As we pass the five year anniversary of the EU Referendum, the former chief technical officer of Vote Leave, Thomas Borwick, reflects on digital comms and campaigning, how it’s changed since the referendum and what we can expect politically after Covid.
The seismic vote that happened in June 2016 could very easily happen again now in any area of campaigning, from the corporate world to the political arena. The digital tools that supported our efforts in 2016 have become more advanced, and thus the insights and targeting offered to campaigners by those tools are more refined, practically applicable and effective.
This presents a dramatic opportunity for campaigners of all stripes, not just to influence and persuade, but more importantly to understand their prospective voters to a level of detail not previously available.
It is possible to synthesise with audiences, and identify exactly which facets of a proposition need to be presented and amplified to best persuade key stakeholders with laser-like precision.
Technological advances and astute communications strategies have moved the environment on from a system in which the population selects a hero leader to empower a set of calculating citizens keen to assume that role. It is now possible for any candidate to create a movement at a drastically reduced cost, speed and strength.
This ease with which it is now possible to galvanise support is something completely unanticipated. It is likely that the topics about which the next cultural, political and economic battles will be fought are currently relatively unknown. However, the core concepts and fundamental principles on which these battles will be fought are readily identifiable and eminently familiar.
The rapid technological developments and widespread device-reliance of the last decade has driven data-privacy to become an increasingly dominant theme over the last five years. We now have more cookie pop-ups than you can shake a stick at, and rightly so.
It would have been hard to predict that the effect of our technological innovations would mean things we for so long considered normal (like the privacy of our personal information) became question marks. I have been impressed to see so many people take ownership of their data and personal details online. This shift is well illustrated by a 2019 Cisco survey that examined the actions (not just attitudes) of consumers with respect to their data privacy – results showed that 32% of respondents were willing to switch companies or providers due to their data or data sharing policies.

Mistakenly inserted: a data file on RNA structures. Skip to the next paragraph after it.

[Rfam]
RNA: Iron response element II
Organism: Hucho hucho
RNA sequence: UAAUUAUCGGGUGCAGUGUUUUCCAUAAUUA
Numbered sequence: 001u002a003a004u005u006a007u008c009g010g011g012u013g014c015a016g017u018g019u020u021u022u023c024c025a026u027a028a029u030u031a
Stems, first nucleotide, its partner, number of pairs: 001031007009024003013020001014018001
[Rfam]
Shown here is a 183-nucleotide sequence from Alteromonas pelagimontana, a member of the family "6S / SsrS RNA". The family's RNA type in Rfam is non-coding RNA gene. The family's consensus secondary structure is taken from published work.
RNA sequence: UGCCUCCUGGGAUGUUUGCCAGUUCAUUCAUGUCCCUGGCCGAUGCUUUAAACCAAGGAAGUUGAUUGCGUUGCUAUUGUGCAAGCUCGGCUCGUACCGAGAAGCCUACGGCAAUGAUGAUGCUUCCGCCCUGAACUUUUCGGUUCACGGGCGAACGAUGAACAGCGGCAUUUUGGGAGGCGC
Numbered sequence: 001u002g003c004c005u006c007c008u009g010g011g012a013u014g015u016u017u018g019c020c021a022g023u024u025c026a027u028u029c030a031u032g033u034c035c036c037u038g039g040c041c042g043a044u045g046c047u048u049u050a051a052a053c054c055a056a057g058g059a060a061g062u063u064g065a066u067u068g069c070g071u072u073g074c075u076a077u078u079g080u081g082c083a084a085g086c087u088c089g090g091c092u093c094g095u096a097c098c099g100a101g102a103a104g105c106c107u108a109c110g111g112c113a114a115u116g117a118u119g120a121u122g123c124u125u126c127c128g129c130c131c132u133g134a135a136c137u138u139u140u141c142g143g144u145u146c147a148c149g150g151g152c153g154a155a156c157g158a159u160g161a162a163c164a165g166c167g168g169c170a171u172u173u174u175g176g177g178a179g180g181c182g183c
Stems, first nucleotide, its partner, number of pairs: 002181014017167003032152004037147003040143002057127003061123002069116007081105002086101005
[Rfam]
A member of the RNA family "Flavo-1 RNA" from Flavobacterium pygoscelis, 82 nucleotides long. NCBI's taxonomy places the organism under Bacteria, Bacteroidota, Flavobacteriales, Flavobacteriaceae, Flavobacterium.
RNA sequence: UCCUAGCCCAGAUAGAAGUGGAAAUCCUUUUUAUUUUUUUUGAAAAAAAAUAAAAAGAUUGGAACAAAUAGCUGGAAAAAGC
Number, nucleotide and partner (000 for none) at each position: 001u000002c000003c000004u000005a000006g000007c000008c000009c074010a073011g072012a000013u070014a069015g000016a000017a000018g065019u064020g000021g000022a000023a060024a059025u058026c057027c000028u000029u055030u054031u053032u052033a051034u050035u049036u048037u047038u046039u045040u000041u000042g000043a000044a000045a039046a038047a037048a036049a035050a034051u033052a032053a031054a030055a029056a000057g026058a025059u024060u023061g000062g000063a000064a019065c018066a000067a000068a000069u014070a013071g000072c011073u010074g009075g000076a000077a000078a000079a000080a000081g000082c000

The data and information available from people that have consented to provide it is now infinitely better than it was five years ago.
As campaigners, we are always trying to work out the target audience for a political campaign, figuring out how to segment these messages and address who will support each. I have found it is most valuable to segment political messages into those which encourage investigation, those which rally support, those which create obstacles for one’s opponent and those which lay the groundwork for future campaigns.
The innovations that have been brought about by Apple’s recent iOS 14.5 update have encouraged a level of privacy awareness that was never before seen, including the option to determine whether or not one’s activity is tracked by companies’ apps and websites, for ads or sharing with data brokers. The update has also resulted in a variety of new ways to target messages to different people that were not possible before.
The tragic events of the last fifteen months and the effects that the Covid pandemic have had on our communities should not be ignored.
The resulting uncertainty combined with abnormally high death rates has caused a societal shift on a scale not seen not been before. This has created a population which is uniquely open to new ideas and products. We as a society must be mindful of this and safeguard against the risks and opportunities it creates.
After most pandemics we have seen periods of change in our societal and political structures, the political community must be cautious and responsible as we move forward into the next five years.
Thomas Borwick is a political strategist and campaign consultant and the founding director of consultancy College Green Group. He was chief technical officer for Vote Leave in 2016.